Welcome back to our series of impressions of the Octopath Traveler demo! Last time, we covered the start of the stories of Tressa and Therion, and began delving into the basics of the battle mechanics. This time, we’ll be taking a look at the beefier members of the cast, as we cover the fur-clad, animal-wielding H’aanit and the grizzled middle-aged knight-errant Olberic. And let me say — with each story going forward, I begin to become more and more invested in the world that’s been crafted.
A hapless huntress
Both of the tales today begin with flashbacks. H’aanit’s recalls when her mentor left to chase a vicious, cryptic monster known as “Redeye” in the wild, as she remained in their village to protect it. A year later, with only one letter of progress delivered, H’aanit impatiently awaits for his return, but after a hunt she finds her master’s most loyal pet having returned to the village, howling for help. Unsure whether her teacher is in danger or simply got drowned in debt at a gambling hall, H’aanit sets out to discover his whereabouts. Again, we’re given another premise with strong characterization, clear motivations, and a great call to adventure — though I can already feel the structure of the various prologues beginning to repeat themselves a little.
Compared to the first two characters I played, which were fairly similar in the early game, H’aanit’s beastmaster fighting style made her stand out in combat. Essentially, H’aanit can capture any mob she comes across and then use them in battle for various effects, whether they be assorted kinds of attacks or even heals. While this kind of class is, in my experience, rather difficult to execute properly, H’aanit appears to be quite formidable — she always has her trusty big cat Linde by her side to use, and she comes with a few other monsters already captured. Coupled with more normal battle skills, and she’s definitely the most fun character to use in combat so far.
H’aanit’s path action is known as Provoke — she can challenge any compatible NPC to a fight, and will gain reward upon victory — or lose reputation should she fail. What makes these battles rather interesting is that you can only use the beasts you’ve captured to fight, meaning that you’ll need a great repertoire on hand if you want to take on the tougher challenges.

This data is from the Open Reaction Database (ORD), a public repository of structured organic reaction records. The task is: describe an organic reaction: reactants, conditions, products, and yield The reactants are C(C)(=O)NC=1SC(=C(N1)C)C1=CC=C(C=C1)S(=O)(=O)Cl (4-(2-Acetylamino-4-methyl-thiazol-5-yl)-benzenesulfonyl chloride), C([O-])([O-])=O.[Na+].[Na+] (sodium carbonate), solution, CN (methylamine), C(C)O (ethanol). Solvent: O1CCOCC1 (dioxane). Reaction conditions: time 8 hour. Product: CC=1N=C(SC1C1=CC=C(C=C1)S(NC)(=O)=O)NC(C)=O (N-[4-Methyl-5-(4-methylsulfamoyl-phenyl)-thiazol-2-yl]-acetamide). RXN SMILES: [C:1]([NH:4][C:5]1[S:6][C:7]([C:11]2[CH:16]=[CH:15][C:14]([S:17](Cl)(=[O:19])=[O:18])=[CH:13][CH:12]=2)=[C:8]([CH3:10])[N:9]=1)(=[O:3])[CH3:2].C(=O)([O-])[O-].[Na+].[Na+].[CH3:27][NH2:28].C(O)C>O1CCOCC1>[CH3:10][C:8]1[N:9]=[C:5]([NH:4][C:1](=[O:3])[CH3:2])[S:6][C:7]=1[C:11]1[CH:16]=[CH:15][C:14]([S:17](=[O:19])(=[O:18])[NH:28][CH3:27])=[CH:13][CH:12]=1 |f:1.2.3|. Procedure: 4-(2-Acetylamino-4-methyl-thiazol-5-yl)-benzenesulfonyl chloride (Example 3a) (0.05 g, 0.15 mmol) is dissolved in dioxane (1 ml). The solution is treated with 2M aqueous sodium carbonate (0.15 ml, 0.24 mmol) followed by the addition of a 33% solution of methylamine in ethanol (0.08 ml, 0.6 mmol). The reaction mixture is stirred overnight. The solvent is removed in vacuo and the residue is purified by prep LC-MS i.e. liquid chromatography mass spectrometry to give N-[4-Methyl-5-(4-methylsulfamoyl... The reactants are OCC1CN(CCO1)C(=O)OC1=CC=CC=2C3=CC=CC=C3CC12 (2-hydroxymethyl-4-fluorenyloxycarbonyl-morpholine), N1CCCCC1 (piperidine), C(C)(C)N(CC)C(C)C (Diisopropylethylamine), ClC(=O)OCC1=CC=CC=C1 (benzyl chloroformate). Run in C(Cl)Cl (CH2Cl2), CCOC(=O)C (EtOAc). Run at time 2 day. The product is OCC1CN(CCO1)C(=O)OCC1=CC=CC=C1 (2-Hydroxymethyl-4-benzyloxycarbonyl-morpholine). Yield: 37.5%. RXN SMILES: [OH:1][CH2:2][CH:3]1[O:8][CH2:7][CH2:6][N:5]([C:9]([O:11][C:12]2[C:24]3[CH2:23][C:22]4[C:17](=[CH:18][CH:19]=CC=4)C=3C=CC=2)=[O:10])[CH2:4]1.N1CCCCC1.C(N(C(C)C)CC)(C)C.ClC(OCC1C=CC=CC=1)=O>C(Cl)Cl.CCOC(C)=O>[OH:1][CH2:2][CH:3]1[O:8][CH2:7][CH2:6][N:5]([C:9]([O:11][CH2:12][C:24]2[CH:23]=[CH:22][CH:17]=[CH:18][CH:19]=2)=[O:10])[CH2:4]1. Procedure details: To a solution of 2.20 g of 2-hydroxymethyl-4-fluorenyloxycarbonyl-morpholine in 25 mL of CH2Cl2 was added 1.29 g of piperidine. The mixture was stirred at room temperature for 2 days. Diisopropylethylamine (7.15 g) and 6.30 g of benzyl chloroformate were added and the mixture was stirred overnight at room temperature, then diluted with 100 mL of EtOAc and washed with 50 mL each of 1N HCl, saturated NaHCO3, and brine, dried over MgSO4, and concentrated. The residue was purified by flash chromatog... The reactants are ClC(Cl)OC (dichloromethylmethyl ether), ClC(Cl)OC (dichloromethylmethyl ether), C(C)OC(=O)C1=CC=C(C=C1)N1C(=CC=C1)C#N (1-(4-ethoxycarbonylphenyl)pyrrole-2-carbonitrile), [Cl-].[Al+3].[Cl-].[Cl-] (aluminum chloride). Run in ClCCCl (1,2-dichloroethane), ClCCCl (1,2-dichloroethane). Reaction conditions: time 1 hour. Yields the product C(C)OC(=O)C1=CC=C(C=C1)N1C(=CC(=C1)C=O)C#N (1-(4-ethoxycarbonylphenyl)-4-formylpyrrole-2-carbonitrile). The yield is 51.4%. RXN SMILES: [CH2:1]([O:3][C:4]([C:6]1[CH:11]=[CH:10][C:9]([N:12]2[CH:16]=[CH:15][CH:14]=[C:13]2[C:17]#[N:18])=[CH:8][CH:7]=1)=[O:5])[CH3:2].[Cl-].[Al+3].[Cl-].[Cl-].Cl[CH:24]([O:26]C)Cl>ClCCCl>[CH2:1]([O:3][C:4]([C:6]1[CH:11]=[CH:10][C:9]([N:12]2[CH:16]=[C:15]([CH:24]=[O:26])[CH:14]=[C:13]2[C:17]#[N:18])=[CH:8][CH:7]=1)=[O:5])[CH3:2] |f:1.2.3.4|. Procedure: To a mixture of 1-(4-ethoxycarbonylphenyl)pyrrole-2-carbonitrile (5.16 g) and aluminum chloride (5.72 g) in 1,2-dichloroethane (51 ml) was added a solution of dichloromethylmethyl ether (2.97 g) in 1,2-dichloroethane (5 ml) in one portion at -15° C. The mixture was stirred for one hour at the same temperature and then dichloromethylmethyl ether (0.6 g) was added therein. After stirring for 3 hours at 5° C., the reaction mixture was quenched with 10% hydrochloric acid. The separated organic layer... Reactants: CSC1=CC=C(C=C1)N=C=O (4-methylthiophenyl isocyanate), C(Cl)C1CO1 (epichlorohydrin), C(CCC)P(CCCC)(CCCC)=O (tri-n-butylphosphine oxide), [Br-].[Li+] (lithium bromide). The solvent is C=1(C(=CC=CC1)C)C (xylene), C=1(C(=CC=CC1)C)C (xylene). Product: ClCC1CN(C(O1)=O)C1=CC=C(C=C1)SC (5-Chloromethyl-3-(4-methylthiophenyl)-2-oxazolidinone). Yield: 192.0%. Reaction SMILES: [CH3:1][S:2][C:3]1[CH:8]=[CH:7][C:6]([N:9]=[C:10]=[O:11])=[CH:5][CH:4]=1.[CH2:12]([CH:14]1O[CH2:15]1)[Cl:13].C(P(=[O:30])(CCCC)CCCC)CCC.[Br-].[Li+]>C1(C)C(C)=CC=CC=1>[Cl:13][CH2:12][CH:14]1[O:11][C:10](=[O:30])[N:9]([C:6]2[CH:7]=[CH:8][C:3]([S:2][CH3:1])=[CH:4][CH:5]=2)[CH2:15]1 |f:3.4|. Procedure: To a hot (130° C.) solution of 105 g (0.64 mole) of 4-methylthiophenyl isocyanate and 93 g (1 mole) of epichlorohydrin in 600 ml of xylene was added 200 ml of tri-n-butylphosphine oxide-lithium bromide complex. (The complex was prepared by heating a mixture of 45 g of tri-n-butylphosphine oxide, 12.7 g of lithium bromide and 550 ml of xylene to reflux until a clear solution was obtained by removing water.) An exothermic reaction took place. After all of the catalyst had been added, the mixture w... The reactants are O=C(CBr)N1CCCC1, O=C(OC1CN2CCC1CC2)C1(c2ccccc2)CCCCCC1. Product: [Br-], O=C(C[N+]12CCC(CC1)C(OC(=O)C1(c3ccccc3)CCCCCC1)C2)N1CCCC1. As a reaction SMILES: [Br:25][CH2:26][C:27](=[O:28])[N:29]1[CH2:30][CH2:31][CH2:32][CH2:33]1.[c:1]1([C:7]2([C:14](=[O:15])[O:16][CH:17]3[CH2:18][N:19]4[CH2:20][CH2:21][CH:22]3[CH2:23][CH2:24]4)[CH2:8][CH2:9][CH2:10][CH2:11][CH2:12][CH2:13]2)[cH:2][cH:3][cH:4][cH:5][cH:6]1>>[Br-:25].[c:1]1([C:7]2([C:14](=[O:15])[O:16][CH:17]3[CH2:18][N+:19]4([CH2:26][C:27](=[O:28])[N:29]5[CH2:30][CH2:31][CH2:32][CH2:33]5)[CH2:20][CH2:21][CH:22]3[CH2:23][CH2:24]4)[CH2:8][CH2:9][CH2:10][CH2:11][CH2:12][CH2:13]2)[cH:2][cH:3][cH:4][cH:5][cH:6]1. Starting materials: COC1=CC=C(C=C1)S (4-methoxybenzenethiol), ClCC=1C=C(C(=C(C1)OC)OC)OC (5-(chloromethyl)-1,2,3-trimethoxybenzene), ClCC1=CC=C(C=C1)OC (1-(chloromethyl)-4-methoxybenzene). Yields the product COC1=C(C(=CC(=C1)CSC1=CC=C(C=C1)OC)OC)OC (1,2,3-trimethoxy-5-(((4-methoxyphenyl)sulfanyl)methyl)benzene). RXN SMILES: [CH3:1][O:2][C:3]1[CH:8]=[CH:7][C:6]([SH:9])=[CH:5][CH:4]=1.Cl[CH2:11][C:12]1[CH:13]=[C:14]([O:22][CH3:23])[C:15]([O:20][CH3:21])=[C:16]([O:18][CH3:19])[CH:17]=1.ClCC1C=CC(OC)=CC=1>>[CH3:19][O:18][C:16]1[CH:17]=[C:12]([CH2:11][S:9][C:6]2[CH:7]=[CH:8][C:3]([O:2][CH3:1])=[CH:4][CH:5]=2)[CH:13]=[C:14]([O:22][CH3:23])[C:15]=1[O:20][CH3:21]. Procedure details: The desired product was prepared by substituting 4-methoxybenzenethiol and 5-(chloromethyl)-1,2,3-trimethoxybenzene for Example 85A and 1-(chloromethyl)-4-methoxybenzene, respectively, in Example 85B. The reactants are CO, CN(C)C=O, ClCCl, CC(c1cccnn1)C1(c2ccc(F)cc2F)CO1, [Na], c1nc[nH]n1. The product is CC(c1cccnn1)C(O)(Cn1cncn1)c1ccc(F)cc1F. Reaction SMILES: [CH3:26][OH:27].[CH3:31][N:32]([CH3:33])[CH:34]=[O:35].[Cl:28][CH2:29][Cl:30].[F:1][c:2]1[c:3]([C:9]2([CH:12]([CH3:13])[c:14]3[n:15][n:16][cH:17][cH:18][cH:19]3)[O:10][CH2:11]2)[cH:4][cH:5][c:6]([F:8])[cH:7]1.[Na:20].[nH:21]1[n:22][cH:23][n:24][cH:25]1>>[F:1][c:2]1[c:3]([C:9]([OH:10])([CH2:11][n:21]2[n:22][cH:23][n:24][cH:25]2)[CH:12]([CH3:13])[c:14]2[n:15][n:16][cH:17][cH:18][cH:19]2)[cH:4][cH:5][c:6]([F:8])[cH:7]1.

H’aanit’s prologue also did a fantastic job of showing off what might be the game’s strongest attribute thus far: its graphics. The utilization of classic 2D pixel art in a 3D setting, combined with intense lighting and shadows, makes the game incredibly distinct and a pleasure to look at. The woodlands H’aanit called home were particularly impressive, as the density of the foliage and the vividness of the colors really makes the environment pop. The bloom effect is perhaps a tad too strong at times, but this is one of the most unique looking RPGs in a long time, and it tickles the nostalgia bone just right.
A wounded warrior
Olberic’s story was one I was familiar with, given that I’d played the game’s first demo many moons ago, but I still found it quite compelling. After having failed to protect his liege from his traitorous ally Erhardt, Olberic has adopted the mantle of a random hedge knight in the mountains. One day, when dealing with a few ruffians (and being a good dad-figure to the populace), he stumbles upon a lead to Erhardt’s whereabouts — and decides to seek him out, in order to find his purpose in this world. The mixture of the desire for answers and genuine navel-gazing made Olberic more interesting than a stock revenge-seeker, aided by his incredible voice actor (Patrick Seitz is a god, y’all).
In battle, true to his character, Olberic is a one man army, able to buff himself and strike multiple enemies at once. Unlike every other character demonstrated thus far, Olberic has no magical skills, so he’s a raw force of physical attack. He seems the most straightforward in terms of playstyle to this point — not as focused on team play, but able to adapt and take down legion on his lonesome.
His path action, Challenge, is reciprocal to H’aanit’s. He, too, can fight any townsperson he wishes, but there’s a level restriction in play for him: if the fight is too tough, then he can’t take it on. In turn, he has no restrictions during the battle itself, and doesn’t need to fear for loss of reputation if he loses. Unlike Tressa and Therion’s item-acquiring abilities, the utility of H’aanit and Olberic’s actions is a little less evident, besides typical experience. I imagine it’ll come into play more later when there are side quests that will utilize the mechanic. At the moment, it just appears to be a handy way to grind.
Having played through half of the game’s prologues, I have to say I’m pretty pleased with how each one has begun. However, I do have the concern that these stories to appear to be particularly connected in any way. Now, I don’t expect each protagonist’s tale to be a small facet in some grand world-shaking scheme or anything — in fact, I’d probably dislike that. But it would also be a bit mystifying if each story was completely unrelated to each other, if there was no narrative purpose in the eight characters coming together. Of course, it’s far too early to tell, but I hope that when the later parts of the game come into play that there are some ties between the characters.
We’ve reached the halfway point of our coverage leading up to Octopath Traveler’s release, and we’ve still got four protagonists to get to know before release. Keep on the lookout for our next round of impressions this week, and be sure to download the demo for yourself in the eShop.
Leave a Comment